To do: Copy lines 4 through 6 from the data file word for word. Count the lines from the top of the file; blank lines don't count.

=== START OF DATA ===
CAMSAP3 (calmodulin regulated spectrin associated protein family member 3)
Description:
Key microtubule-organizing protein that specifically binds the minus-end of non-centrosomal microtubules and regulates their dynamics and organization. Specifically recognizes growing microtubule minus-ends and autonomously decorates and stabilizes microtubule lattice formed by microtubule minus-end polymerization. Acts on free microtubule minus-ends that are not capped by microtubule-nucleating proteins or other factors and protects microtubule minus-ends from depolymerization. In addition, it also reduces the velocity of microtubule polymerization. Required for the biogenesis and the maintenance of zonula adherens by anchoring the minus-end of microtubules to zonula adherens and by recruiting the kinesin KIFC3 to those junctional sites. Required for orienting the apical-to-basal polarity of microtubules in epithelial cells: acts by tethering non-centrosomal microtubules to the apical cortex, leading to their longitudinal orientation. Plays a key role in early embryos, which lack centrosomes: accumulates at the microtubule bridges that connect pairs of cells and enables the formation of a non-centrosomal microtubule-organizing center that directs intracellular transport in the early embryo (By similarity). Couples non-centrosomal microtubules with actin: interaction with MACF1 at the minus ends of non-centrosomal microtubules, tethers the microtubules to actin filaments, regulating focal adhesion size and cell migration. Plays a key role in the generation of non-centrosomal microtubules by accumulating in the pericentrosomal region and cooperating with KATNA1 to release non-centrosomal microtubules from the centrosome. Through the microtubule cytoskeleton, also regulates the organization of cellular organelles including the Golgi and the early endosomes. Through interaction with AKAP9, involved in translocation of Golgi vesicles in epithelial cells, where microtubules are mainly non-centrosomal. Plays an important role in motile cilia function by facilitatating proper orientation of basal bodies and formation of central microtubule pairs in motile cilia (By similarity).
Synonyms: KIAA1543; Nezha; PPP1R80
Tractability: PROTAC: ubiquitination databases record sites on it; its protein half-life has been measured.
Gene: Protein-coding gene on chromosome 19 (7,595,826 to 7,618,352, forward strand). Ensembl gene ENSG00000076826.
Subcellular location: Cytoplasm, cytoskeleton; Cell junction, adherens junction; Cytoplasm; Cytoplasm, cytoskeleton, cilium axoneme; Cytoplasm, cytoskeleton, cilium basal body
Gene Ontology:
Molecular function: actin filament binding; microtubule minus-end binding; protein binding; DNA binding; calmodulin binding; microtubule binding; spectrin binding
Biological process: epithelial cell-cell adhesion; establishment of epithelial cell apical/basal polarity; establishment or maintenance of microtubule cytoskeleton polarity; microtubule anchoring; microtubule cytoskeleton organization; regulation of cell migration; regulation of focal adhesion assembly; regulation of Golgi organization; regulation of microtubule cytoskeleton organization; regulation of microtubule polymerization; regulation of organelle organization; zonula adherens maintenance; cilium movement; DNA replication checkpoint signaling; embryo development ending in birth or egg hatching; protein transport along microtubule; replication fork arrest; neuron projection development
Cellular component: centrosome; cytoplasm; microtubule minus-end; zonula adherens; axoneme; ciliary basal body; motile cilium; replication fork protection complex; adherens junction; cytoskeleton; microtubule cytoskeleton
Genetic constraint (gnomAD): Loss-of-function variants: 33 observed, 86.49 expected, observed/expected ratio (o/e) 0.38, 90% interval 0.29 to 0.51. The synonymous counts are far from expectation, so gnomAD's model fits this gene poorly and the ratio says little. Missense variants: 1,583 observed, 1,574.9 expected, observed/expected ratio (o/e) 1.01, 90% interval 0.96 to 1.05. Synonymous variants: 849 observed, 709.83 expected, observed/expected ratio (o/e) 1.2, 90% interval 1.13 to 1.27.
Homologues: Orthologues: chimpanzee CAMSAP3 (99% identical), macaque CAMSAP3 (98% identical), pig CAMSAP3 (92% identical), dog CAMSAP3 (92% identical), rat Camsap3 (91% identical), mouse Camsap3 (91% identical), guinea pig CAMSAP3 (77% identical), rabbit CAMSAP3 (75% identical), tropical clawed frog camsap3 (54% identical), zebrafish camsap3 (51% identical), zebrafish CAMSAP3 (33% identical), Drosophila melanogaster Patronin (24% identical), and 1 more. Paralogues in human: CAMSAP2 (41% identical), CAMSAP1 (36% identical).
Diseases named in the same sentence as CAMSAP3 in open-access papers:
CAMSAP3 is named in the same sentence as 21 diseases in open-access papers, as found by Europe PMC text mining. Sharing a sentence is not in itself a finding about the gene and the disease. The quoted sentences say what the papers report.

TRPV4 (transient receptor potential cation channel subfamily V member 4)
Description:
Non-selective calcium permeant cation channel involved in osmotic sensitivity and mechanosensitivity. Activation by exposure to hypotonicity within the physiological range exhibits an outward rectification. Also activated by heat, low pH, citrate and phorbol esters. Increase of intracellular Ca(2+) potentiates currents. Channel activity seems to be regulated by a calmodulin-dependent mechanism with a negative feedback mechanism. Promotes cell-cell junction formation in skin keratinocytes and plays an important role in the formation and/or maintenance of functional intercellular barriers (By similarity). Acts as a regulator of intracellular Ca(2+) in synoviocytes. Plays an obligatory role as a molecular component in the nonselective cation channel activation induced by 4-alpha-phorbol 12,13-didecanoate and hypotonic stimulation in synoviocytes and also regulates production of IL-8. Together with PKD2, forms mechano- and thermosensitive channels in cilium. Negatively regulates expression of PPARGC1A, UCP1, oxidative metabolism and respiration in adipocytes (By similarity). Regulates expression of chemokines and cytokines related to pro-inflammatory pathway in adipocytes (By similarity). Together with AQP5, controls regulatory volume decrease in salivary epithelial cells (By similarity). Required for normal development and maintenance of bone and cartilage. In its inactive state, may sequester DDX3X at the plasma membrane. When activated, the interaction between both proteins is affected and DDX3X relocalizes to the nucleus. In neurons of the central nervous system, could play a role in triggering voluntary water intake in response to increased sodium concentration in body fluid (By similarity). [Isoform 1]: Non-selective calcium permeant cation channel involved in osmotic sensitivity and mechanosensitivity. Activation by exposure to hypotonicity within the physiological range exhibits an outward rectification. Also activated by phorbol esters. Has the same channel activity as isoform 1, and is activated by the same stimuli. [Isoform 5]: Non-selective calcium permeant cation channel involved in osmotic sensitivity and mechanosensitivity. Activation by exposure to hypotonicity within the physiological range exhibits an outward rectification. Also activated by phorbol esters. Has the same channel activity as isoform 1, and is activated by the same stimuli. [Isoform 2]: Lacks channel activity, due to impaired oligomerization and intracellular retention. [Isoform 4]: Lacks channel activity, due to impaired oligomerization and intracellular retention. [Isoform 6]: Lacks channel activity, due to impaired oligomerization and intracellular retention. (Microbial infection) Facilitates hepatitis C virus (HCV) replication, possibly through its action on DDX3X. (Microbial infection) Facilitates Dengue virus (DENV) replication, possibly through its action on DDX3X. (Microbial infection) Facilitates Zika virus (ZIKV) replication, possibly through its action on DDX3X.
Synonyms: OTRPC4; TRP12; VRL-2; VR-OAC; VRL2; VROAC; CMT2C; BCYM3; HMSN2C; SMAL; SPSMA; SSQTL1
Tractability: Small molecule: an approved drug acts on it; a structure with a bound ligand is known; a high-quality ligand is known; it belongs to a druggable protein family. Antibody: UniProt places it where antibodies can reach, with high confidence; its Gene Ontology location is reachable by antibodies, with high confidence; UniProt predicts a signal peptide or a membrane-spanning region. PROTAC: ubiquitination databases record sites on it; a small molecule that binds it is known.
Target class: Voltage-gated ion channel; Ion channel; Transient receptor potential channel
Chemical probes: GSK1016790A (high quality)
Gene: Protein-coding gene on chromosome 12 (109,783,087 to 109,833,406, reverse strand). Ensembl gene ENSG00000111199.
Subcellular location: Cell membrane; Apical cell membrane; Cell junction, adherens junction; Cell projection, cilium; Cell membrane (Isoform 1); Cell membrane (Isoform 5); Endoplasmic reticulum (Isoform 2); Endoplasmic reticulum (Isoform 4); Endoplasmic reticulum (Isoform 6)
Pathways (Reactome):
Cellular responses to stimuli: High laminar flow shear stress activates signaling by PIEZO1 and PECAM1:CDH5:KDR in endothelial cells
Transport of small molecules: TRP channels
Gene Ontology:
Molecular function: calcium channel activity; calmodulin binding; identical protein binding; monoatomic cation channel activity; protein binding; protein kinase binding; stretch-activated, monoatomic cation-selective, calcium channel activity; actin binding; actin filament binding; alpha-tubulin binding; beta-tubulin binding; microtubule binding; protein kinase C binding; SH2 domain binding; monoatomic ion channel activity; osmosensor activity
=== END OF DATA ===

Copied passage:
Synonyms: KIAA1543; Nezha; PPP1R80
Tractability: PROTAC: ubiquitination databases record sites on it; its protein half-life has been measured.
Gene: Protein-coding gene on chromosome 19 (7,595,826 to 7,618,352, forward strand). Ensembl gene ENSG00000076826.